Careers Web


Thinking of going to university? Before making any decisions, get clued-up on the reasons to go, what life is like and what it's going to cost.

Why should I go?

Going to uni will make you more attractive to employers and you'll have loads of new experiences. You'll get to study your favourite subjects in more depth, and if you study away from home you'll find out what independent adult life is like.

How do I apply?

You will need to apply through UCAS. This can be done on the UCAS website. You will have lots of preparation through tutor time and CP sessions to help you with your application, but you must decide what you want to study before you apply.

Applications can be sent to UCAS from mid-September, however the final deadlines are as follows:

  • 15 October 2018: Applications for Oxford, Cambridge or most courses in medicine, dentistry and veterinary medicine/science should arrive at UCAS by 18:00 (UK time). The reference needs to be completed before the application can be sent to UCAS
  • 15 January 2019: Applications for the majority of undergraduate courses should arrive at UCAS by 18:00 (UK time) on this day (check course details in the search tool for the correct deadline). The reference needs to be completed before the application can be sent to UCAS.
  • 25 February 2019: Extra starts for eligible applicants
  • 30 June 2019: If an application is sent to UCAS by 18:00 (UK time) on this day, they’ll send it to the chosen universities or colleges. Applications received after this date will automatically be entered into Clearing.
  • 4 July 2019: Last date for applicants to add an Extra choice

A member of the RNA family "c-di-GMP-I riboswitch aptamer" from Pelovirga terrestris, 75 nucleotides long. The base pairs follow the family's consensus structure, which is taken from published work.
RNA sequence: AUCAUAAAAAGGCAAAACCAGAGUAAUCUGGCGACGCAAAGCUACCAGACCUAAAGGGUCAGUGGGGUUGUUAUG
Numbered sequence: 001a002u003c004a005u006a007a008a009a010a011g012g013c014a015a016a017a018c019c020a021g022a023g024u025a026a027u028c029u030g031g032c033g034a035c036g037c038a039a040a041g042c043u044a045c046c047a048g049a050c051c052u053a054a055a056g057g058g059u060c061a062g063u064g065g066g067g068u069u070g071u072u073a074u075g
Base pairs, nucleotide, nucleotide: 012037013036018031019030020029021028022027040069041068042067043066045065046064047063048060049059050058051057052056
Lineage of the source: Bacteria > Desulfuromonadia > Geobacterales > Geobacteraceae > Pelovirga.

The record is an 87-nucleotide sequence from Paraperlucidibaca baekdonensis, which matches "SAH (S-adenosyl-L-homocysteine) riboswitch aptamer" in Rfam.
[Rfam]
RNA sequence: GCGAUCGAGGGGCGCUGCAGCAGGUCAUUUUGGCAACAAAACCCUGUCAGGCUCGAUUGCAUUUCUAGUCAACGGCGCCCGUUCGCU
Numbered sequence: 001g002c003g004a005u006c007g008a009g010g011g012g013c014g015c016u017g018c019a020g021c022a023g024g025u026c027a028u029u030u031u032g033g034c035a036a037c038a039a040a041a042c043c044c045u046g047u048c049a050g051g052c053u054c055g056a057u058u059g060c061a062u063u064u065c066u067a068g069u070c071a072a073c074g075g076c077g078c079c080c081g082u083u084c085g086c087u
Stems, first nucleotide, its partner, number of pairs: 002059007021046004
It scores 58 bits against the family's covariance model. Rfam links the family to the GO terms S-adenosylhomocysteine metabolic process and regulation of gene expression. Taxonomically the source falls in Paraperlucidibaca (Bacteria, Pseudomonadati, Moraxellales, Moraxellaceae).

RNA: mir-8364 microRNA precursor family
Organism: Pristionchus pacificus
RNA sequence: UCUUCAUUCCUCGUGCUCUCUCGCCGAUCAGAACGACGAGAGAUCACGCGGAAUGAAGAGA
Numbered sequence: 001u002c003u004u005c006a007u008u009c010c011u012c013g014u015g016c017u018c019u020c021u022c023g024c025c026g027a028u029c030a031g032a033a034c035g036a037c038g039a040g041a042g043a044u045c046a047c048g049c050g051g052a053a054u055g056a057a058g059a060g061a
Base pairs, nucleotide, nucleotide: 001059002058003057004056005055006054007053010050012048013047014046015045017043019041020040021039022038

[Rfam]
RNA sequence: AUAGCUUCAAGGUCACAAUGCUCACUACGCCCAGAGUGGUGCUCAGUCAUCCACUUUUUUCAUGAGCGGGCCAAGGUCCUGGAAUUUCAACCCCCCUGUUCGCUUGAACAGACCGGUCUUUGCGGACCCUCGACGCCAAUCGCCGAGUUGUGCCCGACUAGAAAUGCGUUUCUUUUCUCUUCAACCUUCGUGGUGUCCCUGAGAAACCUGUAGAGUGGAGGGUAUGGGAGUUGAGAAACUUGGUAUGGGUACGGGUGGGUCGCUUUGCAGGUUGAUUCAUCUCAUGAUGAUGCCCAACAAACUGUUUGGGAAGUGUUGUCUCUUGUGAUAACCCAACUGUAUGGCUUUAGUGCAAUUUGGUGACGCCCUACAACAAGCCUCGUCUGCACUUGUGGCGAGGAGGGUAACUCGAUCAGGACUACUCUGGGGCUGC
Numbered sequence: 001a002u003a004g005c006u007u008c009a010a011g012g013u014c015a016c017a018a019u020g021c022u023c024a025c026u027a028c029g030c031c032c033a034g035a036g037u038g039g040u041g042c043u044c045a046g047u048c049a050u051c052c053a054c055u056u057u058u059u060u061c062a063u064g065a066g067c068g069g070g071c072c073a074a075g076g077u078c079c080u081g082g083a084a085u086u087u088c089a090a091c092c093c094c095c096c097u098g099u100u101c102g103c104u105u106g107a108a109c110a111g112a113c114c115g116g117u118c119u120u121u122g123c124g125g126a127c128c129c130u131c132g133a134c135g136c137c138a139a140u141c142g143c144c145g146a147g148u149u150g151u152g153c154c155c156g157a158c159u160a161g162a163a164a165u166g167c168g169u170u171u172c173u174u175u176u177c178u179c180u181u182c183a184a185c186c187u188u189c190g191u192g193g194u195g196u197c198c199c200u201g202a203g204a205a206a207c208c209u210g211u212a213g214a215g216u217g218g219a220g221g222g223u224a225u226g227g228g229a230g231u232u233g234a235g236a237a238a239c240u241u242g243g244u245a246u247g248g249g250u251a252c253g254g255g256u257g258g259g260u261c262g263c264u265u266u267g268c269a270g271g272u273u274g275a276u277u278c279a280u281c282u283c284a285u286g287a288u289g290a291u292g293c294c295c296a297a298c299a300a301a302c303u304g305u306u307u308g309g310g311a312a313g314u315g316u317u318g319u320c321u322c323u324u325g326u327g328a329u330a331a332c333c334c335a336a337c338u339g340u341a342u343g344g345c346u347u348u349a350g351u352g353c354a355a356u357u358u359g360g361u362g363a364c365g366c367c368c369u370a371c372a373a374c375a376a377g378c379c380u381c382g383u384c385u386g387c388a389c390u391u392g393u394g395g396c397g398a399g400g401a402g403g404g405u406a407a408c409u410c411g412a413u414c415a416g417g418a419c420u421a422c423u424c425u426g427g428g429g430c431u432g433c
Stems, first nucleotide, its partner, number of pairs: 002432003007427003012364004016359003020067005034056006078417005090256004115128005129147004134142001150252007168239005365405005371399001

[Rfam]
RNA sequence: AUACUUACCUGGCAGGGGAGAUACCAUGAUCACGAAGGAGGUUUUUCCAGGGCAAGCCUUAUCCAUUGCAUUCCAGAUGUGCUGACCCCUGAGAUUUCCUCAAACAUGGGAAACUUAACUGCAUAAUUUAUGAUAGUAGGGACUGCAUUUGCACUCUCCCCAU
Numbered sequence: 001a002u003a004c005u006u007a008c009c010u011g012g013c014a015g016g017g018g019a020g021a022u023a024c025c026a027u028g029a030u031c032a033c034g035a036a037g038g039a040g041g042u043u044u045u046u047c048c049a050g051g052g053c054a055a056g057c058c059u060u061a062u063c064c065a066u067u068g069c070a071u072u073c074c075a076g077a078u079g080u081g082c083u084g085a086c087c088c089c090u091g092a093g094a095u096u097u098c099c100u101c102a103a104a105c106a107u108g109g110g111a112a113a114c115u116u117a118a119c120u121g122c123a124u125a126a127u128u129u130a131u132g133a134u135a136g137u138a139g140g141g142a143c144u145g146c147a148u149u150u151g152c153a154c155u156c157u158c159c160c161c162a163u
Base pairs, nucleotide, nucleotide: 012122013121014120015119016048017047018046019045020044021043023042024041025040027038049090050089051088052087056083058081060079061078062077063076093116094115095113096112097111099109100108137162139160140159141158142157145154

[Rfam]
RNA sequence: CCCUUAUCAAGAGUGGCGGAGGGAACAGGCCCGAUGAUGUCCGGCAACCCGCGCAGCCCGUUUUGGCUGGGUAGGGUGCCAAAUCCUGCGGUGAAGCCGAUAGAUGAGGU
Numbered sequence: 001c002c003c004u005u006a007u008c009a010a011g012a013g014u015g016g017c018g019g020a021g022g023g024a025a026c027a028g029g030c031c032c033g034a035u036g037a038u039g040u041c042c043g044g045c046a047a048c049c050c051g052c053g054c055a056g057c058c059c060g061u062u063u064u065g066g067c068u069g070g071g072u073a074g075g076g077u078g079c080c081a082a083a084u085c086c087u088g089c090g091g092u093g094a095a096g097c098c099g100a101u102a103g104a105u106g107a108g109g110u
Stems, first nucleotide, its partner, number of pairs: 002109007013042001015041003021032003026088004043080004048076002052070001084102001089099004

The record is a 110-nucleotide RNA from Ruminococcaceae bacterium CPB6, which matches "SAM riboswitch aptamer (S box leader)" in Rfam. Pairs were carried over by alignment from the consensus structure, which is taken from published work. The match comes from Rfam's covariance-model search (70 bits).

• 31 August 2019: The deadline for any remaining conditions to be met – otherwise the university or college might not accept the applicant. Adjustment ends on this date.
  • 20 September 2019: The final deadline for applications to 2019 courses. Applications must arrive at UCAS by 18:00 (UK time).
  • 22 October 2019: The deadline for adding Clearing choices, and for universities or colleges to accept applicants in Clearing.

What should I study?

Doing any degree shows employers that you're smart and motivated - important skills for any job.  The main thing is to study something you want to learn more about. Talk to your teachers or careers advisor.  They'll advise you on which university subjects are best for your personality, skills and abilities.

Between March and September you should also be independently researching universities and courses. Open Days, conferences and HE fairs/conventions take place between March and September/early October. You should make the most of school/college holidays to visit universities, colleges, and university cities/towns.

Visit the link below for an outline of Taster Days available across the country:

Can I afford it?

At the moment, average student debt can be as high as £30,000. You may get a bursary and a student loan but tuition fees, rent, food and nights out all add up. Many students have to work part-time to cover their costs. 

Click the links below for important information regarding university finance:

What is student life like?

You're expected to study hard, but uni is also fun.  The social scene is buzzing around and you'll make new friends and try new things.  It may be hard being away from friends and family though, and money will be tight so make sure you know how to budget.

Can I get a good job without a degree?

While some jobs require a degree, there are plenty that don't. You will need a degree if you want to study something specific like medicine. You are likely to start on a lower wage without a degree.

There are many options for school leavers. Distance learning is a good way to get a degree and avoid debt as you can have a full-time job and study in the evenings. Some universities offer scholarships or can give you additional money towards your study. There is the option of studying abroad with many universities across the world teaching a huge spectrum of courses. Tuition fees are often a lot lower if you study abroad and you get to experience living in a new country. Other options post 18 include Higher Apprenticeships, taking a Gap Year and Volunteering. Explore some of these options on the main careers page if you think they might be more appropriate to you, and remember, if you need some advice speak to Mrs Clohosy who can help by arranging a careers interview with the careers advisor.